And police figures to be released this morning are expected to show 25,000 stabbings were committed in England and Wales in the last 12 months.

lexipixel




msg:3715805
 4:00 pm on Aug 5, 2008 (gmt 0)

I'm waiting for the first terrorist conspiracy trial where the fact that Street View had been accessed is brought in evidence.

By that thinking, Rand-McNally would have been put out of business since who-knows-how-many-million crimes have involved a Rand-McNally map.

This is a ridiculous and paranoid thread... Google Earth is as harmless as a can of gasoline. You can store the gasoline in your shed and use it to run your lawn mower -- or you can dump it on something and start a fire. Should storing gasoline for private use be made illegal or closely regulated?

Security? Safety? Regulation?...

More accidents happen at home and in the bathroom. Should we legislate that all children under age 12 wear a safety helmet if they are going to stand in the shower?

REGULATE OR BAN TOOTHBRUSHES NOW! You can kill someone with a toothbrush by jamming it into their eye with enough force to drive it into their brain and twisting it a few times.

pageoneresults




msg:3715806
 4:01 pm on Aug 5, 2008 (gmt 0)

At this point, Google would be just one of many concerns. There is new technology appearing almost every day regarding Street View products. I just watched a presentation from this company...

earthmine inc.
[earthmine.com...]

We're creating an entirely new datamine about our earth that is open, connected, flexible, immersive and scalable. A spatially accurate, truly 3D inventory of our world. It just may be the link that's been missing between information and places.

These guys are mapping every pixel at the Street Level. Amazing technology. They call them Point Clouds and if your into high-tech mapping strategies, these people are on to it.

Google Street View? Pffft. Child's play compared to some of the other up and coming technologies.

frontpage




msg:3716021
 8:03 pm on Aug 5, 2008 (gmt 0)

@ exipixel

By that thinking, Rand-McNally would have been put out of business since who-knows-how-many-million crimes have involved a Rand-McNally map.

You bring up a good point. However, it is not valid IMHO.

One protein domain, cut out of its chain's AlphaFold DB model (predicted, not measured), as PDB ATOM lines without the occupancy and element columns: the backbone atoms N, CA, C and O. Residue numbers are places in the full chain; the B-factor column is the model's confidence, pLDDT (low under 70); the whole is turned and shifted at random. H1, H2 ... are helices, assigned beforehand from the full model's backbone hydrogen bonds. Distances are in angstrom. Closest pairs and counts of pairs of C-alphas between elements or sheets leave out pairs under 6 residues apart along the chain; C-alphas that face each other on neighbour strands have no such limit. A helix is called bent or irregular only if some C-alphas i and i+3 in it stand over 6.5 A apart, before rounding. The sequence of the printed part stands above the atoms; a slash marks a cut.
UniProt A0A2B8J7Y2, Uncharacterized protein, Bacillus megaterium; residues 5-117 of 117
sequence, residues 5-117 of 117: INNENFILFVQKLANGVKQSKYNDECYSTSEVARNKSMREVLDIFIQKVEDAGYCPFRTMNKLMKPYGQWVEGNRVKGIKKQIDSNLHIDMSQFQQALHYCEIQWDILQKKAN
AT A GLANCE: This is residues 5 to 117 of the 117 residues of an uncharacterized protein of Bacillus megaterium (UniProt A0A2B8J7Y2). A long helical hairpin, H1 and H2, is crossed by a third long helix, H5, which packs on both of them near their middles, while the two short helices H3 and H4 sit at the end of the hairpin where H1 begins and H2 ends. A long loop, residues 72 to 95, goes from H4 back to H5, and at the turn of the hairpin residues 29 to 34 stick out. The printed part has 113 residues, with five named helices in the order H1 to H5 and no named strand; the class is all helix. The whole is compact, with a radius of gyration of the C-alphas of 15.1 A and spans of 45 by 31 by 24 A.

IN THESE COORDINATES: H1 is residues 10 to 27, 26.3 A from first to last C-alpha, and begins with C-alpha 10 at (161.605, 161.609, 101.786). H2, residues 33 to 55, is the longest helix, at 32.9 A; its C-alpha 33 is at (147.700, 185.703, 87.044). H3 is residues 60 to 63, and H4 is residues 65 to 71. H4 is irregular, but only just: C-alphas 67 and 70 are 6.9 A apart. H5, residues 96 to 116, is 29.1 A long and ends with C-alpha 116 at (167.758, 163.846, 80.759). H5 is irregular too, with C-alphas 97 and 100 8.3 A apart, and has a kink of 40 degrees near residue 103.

Previous to the introduction of Google Maps and other freely available satellite map functions, the only people who would have access to such precise geographic 3D details would be large countries with spy satellites.

A Rand McNaly paper map certainly does not have the level of detail (2D) and GPS coordinates that Google Maps does and the added addition of Street Views and Birds Eye Views only adds to precision in geography.

The advent of free internet satellite mapping allows positive benefits for private individuals and 3rd world countries that could not afford a space program on their own. However, it is a double edged sword.

This thread reminds me of a previous Google dust up when Google blacklisted CNET for being critical of its privacy policies.

CNET on Friday reported "Google representatives have instituted a policy of not talking with CNET News reporters until July 2006 in response to privacy issues raised by a previous story." That story, by reporter Elinor Mills ran under the headline "Google balances privacy, reach."

Google spokesman David Krane told CNN the company declined comment.

The CNET story, dated July 14, focused on privacy concerns since Google is amassing such enormous amounts of data about people. It reported that some analysts fear it is becoming a great risk to privacy, because it would be a tempting target for hackers, "zealous government investigators, or even a Google insider who falls short of the company's ethics," the article said.

To underscore its point about how much personal information is available, the CNET report published some personal information about Google's CEO Eric Schmidt -- his salary; his neighborhood, some of his hobbies and political donations -- all obtained through Google searches.


lexipixel




msg:3716100
 10:00 pm on Aug 5, 2008 (gmt 0)

Previous to the introduction of Google Maps and other freely available satellite map functions, the only people who would have access to such precise geographic 3D details would be large countries with spy satellites.
-frontpage

You must be referring to state of the art -- a decade ago.

Anyone with internet access 10 years could view the aerial photography of the US Geological Survey Tiger Mapping project -- and you could see the pool, shed and old Van in my backyard -- even 3 years after I junked the van!

I believe it was that data that started it all -- they flew a grid pattern and shot aerial photography of most US urban areas.